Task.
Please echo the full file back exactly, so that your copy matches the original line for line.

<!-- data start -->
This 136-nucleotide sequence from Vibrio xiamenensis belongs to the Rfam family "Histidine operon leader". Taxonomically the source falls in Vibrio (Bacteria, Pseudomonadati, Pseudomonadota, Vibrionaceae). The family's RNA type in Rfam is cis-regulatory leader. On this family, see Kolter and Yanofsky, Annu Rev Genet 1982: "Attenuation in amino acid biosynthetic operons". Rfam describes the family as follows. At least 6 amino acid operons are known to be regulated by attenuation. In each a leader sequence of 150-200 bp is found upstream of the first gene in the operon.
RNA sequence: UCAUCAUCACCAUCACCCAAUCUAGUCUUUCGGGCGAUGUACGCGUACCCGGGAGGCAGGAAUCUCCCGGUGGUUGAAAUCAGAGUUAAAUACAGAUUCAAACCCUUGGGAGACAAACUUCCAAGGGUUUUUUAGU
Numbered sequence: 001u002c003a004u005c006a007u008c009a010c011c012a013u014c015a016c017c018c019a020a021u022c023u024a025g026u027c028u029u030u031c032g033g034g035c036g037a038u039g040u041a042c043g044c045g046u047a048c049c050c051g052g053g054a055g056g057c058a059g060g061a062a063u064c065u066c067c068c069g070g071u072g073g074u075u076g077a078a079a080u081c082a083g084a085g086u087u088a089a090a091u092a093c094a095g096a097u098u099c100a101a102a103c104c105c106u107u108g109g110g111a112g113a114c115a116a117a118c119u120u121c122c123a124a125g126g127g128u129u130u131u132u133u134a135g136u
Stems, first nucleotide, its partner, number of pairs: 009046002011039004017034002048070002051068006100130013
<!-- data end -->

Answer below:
This 136-nucleotide sequence from Vibrio xiamenensis belongs to the Rfam family "Histidine operon leader". Taxonomically the source falls in Vibrio (Bacteria, Pseudomonadati, Pseudomonadota, Vibrionaceae). The family's RNA type in Rfam is cis-regulatory leader. On this family, see Kolter and Yanofsky, Annu Rev Genet 1982: "Attenuation in amino acid biosynthetic operons". Rfam describes the family as follows. At least 6 amino acid operons are known to be regulated by attenuation. In each a leader sequence of 150-200 bp is found upstream of the first gene in the operon.
RNA sequence: UCAUCAUCACCAUCACCCAAUCUAGUCUUUCGGGCGAUGUACGCGUACCCGGGAGGCAGGAAUCUCCCGGUGGUUGAAAUCAGAGUUAAAUACAGAUUCAAACCCUUGGGAGACAAACUUCCAAGGGUUUUUUAGU
Numbered sequence: 001u002c003a004u005c006a007u008c009a010c011c012a013u014c015a016c017c018c019a020a021u022c023u024a025g026u027c028u029u030u031c032g033g034g035c036g037a038u039g040u041a042c043g044c045g046u047a048c049c050c051g052g053g054a055g056g057c058a059g060g061a062a063u064c065u066c067c068c069g070g071u072g073g074u075u076g077a078a079a080u081c082a083g084a085g086u087u088a089a090a091u092a093c094a095g096a097u098u099c100a101a102a103c104c105c106u107u108g109g110g111a112g113a114c115a116a117a118c119u120u121c122c123a124a125g126g127g128u129u130u131u132u133u134a135g136u
Stems, first nucleotide, its partner, number of pairs: 009046002011039004017034002048070002051068006100130013